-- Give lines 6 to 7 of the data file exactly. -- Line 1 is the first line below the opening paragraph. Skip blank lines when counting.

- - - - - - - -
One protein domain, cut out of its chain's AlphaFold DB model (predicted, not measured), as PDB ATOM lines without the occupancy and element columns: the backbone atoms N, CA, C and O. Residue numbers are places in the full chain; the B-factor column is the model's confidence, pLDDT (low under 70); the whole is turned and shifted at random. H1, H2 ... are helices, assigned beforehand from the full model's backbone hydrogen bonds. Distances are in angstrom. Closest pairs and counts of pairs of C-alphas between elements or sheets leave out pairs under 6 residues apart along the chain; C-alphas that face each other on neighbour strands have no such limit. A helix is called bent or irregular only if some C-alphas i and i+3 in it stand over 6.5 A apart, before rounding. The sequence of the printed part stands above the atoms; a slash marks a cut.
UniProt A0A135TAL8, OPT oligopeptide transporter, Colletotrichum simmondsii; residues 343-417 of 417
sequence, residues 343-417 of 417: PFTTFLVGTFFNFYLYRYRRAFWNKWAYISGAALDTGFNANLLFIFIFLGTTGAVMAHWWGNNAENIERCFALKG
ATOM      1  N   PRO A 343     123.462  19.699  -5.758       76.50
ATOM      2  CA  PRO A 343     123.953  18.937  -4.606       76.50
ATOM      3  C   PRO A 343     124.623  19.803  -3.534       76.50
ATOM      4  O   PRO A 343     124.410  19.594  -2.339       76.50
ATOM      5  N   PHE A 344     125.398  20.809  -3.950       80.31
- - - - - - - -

ATOM      4  O   PRO A 343     124.410  19.594  -2.339       76.50
ATOM      5  N   PHE A 344     125.398  20.809  -3.950       80.31